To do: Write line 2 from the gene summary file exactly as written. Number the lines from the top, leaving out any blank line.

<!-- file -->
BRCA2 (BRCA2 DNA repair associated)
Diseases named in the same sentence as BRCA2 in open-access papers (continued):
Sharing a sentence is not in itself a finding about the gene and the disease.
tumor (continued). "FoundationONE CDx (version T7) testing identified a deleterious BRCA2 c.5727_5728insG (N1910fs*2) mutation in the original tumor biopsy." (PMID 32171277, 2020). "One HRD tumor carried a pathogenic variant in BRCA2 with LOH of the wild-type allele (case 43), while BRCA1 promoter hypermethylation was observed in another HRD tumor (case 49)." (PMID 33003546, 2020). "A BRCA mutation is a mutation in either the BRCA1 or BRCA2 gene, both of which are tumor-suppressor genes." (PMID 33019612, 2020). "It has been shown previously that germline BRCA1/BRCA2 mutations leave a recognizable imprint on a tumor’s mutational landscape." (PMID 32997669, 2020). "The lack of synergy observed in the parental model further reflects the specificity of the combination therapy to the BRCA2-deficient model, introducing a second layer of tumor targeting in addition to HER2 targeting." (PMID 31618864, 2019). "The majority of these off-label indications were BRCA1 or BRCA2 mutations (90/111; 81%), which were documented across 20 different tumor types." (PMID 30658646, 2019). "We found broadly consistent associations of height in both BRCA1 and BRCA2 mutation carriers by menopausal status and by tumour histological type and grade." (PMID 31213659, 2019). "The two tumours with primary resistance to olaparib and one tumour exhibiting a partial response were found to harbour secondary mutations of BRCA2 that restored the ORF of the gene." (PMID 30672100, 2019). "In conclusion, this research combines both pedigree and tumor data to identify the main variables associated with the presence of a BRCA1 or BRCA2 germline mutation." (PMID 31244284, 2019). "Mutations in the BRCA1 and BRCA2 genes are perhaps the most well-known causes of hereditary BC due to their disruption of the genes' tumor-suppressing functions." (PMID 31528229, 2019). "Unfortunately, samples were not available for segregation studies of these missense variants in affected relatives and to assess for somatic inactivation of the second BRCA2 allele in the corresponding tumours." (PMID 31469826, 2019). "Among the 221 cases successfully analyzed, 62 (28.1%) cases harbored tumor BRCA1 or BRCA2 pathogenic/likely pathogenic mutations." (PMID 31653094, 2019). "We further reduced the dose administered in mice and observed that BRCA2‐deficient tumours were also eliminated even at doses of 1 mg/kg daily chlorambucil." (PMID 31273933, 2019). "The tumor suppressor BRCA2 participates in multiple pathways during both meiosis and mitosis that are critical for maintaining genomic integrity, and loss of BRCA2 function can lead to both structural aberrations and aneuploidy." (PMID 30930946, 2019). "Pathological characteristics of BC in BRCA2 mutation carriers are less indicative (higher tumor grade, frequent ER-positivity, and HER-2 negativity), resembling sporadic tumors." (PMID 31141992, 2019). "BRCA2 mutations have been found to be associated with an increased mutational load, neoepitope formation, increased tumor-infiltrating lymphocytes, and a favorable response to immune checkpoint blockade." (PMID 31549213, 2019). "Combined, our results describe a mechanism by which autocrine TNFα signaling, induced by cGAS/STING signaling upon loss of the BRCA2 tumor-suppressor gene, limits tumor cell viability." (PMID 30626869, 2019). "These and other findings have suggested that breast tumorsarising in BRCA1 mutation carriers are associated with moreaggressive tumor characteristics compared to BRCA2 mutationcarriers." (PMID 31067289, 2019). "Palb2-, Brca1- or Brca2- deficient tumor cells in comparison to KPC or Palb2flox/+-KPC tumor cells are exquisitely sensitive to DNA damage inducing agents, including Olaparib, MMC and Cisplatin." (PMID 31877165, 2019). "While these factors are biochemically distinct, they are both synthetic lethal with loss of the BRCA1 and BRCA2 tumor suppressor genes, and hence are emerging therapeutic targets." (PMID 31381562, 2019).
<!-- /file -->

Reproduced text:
Diseases named in the same sentence as BRCA2 in open-access papers (continued):